Sunday May 21, 2017

The past is painful enough without targeted ads to remind you

Journalist Kari Paul was frequently targeted with depression-related ads on Facebook

Journalist Kari Paul was frequently targeted with depression-related ads on Facebook

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Targeted ads online are nothing new, but they can still feel insidious at times.

You message a friend about an upcoming camping trip, and suddenly ads for outdoor gear start popping up.

Or you do a harmless search about a cool pair of sneakers you saw, and now wherever you go online, it's like those sneakers are following you!

Kari Paul

Kari Paul.

And on social media platforms, it's no different. But sometimes the adds are laughably off target.

But what if the kind of ads aimed at you aren't actually funny at all?

Kari Paul is a personal finance reporter for Marketwatch. Recently, she wrote a piece for Vice that wasn't about finance at all.

Instead, it was her story about how Facebook and Instagram constantly remind her that she's had to deal with depression for much of her life.

"It's something I've always struggled with, and have come to terms with as I've gotten help." she says.

But although she is managing it, she found that on Facebook and Instagram, she was frequently bombarded by ads about depression.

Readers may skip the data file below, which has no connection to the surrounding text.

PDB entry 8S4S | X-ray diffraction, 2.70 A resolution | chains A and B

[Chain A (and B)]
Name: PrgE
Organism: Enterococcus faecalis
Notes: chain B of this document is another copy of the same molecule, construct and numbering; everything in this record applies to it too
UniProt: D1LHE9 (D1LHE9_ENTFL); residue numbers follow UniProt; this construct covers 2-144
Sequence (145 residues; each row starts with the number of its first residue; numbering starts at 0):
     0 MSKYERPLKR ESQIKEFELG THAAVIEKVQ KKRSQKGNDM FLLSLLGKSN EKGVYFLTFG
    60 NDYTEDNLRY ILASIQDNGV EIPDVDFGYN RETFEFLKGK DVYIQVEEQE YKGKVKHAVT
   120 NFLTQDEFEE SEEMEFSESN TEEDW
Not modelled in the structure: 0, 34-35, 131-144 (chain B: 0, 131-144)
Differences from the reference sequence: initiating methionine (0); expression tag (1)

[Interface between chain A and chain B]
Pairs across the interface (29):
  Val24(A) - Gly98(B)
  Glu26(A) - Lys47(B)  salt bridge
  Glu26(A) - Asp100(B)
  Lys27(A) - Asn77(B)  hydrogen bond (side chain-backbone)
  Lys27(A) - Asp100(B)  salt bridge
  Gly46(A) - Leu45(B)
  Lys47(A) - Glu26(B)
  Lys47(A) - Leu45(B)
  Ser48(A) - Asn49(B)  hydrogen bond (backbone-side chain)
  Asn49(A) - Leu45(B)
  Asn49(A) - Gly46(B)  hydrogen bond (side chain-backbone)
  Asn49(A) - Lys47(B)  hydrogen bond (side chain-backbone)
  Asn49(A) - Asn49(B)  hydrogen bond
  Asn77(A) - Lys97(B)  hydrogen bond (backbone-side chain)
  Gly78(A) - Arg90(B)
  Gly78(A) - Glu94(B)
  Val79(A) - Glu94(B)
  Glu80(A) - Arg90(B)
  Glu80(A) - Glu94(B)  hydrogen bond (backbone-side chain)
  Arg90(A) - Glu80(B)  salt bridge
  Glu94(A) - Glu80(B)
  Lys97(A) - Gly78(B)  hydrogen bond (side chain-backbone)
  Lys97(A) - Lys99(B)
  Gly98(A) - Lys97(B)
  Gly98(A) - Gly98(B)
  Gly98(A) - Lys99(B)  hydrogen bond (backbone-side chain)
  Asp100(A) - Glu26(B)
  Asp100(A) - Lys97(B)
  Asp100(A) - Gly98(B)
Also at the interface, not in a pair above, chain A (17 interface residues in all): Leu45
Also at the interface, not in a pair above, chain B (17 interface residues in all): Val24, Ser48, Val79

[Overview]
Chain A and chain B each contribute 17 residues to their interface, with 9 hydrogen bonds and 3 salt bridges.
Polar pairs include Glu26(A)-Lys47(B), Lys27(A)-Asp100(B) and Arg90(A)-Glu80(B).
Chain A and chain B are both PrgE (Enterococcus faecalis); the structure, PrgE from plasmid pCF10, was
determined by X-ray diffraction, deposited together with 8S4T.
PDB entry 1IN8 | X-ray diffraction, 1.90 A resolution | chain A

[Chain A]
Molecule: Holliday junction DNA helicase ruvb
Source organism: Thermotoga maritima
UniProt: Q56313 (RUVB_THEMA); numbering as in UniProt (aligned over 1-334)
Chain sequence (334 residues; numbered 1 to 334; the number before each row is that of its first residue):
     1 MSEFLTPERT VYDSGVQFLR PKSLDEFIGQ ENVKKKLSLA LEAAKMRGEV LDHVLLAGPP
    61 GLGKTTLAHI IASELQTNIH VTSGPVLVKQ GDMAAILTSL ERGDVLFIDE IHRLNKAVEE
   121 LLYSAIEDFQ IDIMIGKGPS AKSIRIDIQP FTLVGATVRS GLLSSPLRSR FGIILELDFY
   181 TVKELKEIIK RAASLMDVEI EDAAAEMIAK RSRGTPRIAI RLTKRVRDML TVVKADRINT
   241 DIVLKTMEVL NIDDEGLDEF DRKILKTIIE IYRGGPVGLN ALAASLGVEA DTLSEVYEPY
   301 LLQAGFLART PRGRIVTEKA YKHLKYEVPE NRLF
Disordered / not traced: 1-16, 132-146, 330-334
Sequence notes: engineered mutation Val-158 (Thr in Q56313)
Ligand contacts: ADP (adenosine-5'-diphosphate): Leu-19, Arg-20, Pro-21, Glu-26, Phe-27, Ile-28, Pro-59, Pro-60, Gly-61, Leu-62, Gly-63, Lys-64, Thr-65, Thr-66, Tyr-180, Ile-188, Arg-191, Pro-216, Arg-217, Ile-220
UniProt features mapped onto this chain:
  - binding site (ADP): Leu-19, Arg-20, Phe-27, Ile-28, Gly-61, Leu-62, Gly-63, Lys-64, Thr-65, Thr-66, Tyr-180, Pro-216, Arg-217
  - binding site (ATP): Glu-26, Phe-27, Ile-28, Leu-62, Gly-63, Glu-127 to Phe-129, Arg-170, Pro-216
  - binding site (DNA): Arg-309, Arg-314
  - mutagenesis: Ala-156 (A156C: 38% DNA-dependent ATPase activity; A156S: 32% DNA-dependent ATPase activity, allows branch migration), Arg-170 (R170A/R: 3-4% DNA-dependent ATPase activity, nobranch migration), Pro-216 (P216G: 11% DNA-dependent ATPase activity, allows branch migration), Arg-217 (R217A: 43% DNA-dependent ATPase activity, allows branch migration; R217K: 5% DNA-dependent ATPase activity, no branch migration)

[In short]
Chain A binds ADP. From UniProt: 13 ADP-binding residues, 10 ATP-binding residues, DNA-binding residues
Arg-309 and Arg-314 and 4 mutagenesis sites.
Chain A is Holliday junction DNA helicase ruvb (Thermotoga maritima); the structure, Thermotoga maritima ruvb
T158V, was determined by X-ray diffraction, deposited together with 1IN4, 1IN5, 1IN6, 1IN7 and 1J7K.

At first the ads were somewhat generic -- meditation apps and talk-therapy apps for depression and anxiety.

But then she started to get of ads about bipolar disorder.

"The ads were very pointed," she says "And kind of alarming and contrary to what my actual trained psychiatrist was telling me about my own diagnosis. So it was causing some confusion."

 "Even seeing out of the corner of your eye, a little ad telling you you're depressed surely has an effect on your mental state and your progress." - Kari Paul

Kari even went off Facebook for several years. But she argues that shouldn't be the solution.

"Why doesn't Facebook just make it's products better instead of people having to quit it?"

Since her story was published, Kari has noticed that the kinds of ads targeted to her have changed and are considerably "less alarming." She jokes that she now mostly gets ads for face masks and purses.


How have targeted ads affected you?

Have you experienced targeted ads that make you uncomfortable or see way off the mark? Share your stories in the comments section below.